Level-up learning


The root of all evil, a wise old nanay once said, is kaka-kompyuter mo ‘yan.

Bad grades? Kaka-kompyuter mo ‘yan. Bad headache? Kaka-kompyuter mo ‘yan. Bad odor? Take a bath, clean your room; kaka-kompyuter mo ‘yan.

Come to think of it, new media (that is,newly introduced communication tools) has always been met with hesitation throughout history, from initial naysayers to doomsday prophets. The first printed books were met with skepticism, film was derided and seen as low art, and decades later, it was television. Today, in a world where the establishment is made up of TV and film, it’s computers.

“What if education turns to gaming as a tool rather than view it as a bad habit?” says mechanical engineering graduate/high-school physics teacher/gaming server admin Jason Arias.

One more barrier to true acceptance of the computer-as-a-medium is, understandably, in the education sector. After all, the same sector was worried too that the television habits of kids back in the day would affect their learning and performance in school. Jason Arias, who finished Mechanical Engineering at the University of the Philippines-Diliman in 2018, believes otherwise.

Currently teaching science (physics) full-time in the Ateneo de Manila Junior High School, Arias recently gave a magisterial lecture, titled “Kaka-kompyuter mo ‘yan” in the university’s Areté innovation hub, where he talked alongside more veteran educators like Anne Candelaria, Ambeth Ocampo, and Ricky Abad to name a few.

“Do parents have to stare down at their children and say, kaka-kompyuter mo ‘yan, as the primary excuse for academic underachievement?” Arias asks, before suggesting that “what if the academe itself turn the system on its head? What if education turns to gaming as a tool rather than view it as a bad habit?”

A new approach

Despite being given this privilege speech, Arias has yet to take his teaching licensure exam. To date, he has given similar lectures in other programs for other organizations, notably for Tagpros (a movement aiming to share strategies on distance learning) and STEP (Society for Technology in Education-Philippines).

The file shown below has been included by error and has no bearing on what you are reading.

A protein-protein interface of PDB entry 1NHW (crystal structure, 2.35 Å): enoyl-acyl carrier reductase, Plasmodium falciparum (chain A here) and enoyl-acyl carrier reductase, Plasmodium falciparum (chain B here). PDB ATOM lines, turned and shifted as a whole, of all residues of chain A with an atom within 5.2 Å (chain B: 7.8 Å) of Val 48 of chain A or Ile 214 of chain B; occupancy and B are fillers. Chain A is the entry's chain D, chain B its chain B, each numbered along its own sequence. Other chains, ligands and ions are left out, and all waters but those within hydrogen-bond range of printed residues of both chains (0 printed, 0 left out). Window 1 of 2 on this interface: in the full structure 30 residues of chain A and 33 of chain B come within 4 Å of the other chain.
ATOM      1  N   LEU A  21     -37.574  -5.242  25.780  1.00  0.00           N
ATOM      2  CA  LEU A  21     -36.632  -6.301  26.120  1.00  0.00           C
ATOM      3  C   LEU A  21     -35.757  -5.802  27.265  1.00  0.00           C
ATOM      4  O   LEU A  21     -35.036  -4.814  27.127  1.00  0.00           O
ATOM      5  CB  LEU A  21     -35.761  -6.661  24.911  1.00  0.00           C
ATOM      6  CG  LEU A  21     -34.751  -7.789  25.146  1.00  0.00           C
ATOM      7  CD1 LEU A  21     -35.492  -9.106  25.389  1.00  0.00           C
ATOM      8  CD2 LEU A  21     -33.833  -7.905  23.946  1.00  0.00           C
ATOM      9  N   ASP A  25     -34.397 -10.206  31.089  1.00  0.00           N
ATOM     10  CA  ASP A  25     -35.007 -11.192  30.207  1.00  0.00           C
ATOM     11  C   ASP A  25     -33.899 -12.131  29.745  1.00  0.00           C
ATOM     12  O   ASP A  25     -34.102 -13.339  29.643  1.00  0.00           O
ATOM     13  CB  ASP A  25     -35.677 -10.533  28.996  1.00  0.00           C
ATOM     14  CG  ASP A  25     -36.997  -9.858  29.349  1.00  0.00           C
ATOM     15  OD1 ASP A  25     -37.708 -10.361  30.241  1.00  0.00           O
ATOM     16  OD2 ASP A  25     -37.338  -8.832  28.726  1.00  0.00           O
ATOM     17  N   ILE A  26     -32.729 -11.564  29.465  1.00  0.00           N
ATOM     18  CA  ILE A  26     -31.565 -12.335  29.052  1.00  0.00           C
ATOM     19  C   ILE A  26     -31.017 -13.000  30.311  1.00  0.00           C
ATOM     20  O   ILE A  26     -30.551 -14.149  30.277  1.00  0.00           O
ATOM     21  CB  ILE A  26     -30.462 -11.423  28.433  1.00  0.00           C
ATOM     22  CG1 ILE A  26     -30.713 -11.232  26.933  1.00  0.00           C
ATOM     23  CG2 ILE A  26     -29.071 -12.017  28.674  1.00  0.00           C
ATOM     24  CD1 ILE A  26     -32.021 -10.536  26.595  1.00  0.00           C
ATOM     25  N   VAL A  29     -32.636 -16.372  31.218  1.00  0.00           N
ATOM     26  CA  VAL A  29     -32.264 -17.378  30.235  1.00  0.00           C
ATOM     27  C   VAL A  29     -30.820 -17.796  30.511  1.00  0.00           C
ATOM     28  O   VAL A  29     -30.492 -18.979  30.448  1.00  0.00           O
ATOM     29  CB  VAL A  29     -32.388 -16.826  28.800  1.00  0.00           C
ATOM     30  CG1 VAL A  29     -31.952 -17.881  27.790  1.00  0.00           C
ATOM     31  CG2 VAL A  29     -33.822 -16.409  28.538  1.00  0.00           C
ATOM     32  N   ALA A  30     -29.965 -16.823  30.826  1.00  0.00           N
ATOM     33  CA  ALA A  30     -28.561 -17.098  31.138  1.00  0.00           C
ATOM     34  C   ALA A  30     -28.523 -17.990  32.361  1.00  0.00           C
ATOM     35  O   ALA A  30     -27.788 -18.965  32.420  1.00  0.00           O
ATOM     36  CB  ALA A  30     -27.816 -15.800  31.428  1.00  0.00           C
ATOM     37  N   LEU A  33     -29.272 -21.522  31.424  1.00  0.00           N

Arias’s first teaching experience was as a kid, when he taught his dad how to play Pokémon, as the latter genuinely wanted to learn how to operate new gizmos. Arias describes it as being “the Pikachu to Ash, the caddie to a golfer. It placed me, a child, in a unique position of being a mentor to a person in authority, who was my father.”

Now, as the pandemic nears its second year, institutions have gradually embraced online learning. Still, given the logistical difficulties, like attention-span challenges and dealing with dangers both physical and mental of extended quarantine, simply listening to a lecture and taking tests is not enough.

This gap, Arias asserts, is where more interactive forms of media—like gaming—can step up. He has since used the open-world canvas videogame Minecraft to teach concepts like projectile motion, electric circuitry, and gravity as part of his physics classes.

He was also one of the administrators of the largest Minecraft servers in the Philippines, where his group was dedicated to recreating famous Filipino landmarks in the game’s open-world engine.

It’s not about getting things dot-per-dot, Arias asserts, but rather, teaching—much like game designing—is about “creating experiences” that leave lasting impressions on the audience that help them appreciate the offline world and their actions within it in a new way.

‘Holistic experiences’

Minecraft, or videogames, aren’t a standalone affair, however. Acknowledging the real downsides of a purely electronic approach, from screen burnout to addiction, Arias and his co-teachers strive to make holistic experiences. For example, after asking the students to design their own circuits on Minecraft, Arias then tested them by asking them to go around the house, look at appliances, and audit their electric consumption.

He capped the lesson off asking students to write about their carbon footprints. Here, Arias fondly recalls the sincere response of one of his students, aghast at how much time he spent on his videogame console on Saturdays. “We didn’t give any exams that year,” Jason confides, citing this use of “authentic assessments” versus simply asking students to “state the capital of the Philippines.”

The pandemic won’t last forever, but this time in our lives has given educators lessons that can help face-to-face learning once it resumes. For one, Arias lights up, “we could go an entire year without consuming any paper” on submissions. But more than that, he hopes we become more open to teaching methods that are out of the box, but still meet the learning objectives.

Still an engineer

Once upon a graduation ago, some peers, professors, and even family doubted Arias’s decision to teach, having just passed the engineering boards, all with calls from foreign countries for Filipino engineers. Arias’s passion for building, which started alongside his childhood passion for gaming, remains steadfast.

Next to boxes of old games lie cardboard and wooden DIY projects—boats and airplanes (both with engines), carts and catapults. For him, teaching and engineering are not an either-or dilemma, but a series of dots that his life will connect in the long-run.

Arias now has a batch of students in college, and a good number of them picked engineering.

“I’m ‘not an engineer,’” he quips, “but I’m engineering engineers.”

Arias’ talk can be viewed for free at the Areté YouTube channel.

Image courtesy of Ty Feague on Unsplash

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